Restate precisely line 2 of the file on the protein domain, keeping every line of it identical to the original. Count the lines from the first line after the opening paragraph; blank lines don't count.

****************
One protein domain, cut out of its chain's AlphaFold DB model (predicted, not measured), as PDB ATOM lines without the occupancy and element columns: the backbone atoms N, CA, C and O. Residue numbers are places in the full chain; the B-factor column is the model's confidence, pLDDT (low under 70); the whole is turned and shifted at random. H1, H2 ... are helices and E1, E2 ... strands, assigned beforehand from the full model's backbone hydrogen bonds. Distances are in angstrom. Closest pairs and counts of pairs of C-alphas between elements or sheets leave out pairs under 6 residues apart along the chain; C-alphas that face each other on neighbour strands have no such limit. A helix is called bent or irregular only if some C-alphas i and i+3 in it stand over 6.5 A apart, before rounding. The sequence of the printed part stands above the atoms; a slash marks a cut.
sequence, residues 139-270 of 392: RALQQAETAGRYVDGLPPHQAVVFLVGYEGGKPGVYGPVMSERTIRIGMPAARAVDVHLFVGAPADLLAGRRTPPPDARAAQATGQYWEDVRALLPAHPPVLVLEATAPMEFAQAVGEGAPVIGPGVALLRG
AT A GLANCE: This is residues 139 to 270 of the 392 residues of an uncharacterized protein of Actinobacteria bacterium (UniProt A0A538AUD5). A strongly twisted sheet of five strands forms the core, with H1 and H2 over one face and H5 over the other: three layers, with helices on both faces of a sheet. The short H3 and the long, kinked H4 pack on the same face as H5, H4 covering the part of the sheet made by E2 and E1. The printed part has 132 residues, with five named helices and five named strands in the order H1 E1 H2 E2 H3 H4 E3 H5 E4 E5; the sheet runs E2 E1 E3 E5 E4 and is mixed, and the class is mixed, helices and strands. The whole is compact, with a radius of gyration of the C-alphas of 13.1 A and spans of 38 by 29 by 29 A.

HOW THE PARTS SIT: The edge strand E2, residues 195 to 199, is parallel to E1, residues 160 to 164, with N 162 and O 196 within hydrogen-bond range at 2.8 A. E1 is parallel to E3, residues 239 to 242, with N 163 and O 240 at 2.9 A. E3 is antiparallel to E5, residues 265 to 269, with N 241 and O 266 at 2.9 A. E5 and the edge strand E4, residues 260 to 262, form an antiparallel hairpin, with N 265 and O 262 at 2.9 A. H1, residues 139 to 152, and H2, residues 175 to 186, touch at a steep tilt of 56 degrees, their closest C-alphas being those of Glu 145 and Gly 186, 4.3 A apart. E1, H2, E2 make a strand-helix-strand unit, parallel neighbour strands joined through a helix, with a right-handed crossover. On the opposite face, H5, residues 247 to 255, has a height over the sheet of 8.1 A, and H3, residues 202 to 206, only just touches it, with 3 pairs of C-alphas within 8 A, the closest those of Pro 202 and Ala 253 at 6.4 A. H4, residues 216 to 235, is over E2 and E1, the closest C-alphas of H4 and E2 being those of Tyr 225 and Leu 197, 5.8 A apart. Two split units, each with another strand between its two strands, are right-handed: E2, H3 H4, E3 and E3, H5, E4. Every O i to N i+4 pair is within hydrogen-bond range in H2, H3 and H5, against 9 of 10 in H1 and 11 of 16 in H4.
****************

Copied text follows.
AT A GLANCE: This is residues 139 to 270 of the 392 residues of an uncharacterized protein of Actinobacteria bacterium (UniProt A0A538AUD5). A strongly twisted sheet of five strands forms the core, with H1 and H2 over one face and H5 over the other: three layers, with helices on both faces of a sheet. The short H3 and the long, kinked H4 pack on the same face as H5, H4 covering the part of the sheet made by E2 and E1. The printed part has 132 residues, with five named helices and five named strands in the order H1 E1 H2 E2 H3 H4 E3 H5 E4 E5; the sheet runs E2 E1 E3 E5 E4 and is mixed, and the class is mixed, helices and strands. The whole is compact, with a radius of gyration of the C-alphas of 13.1 A and spans of 38 by 29 by 29 A.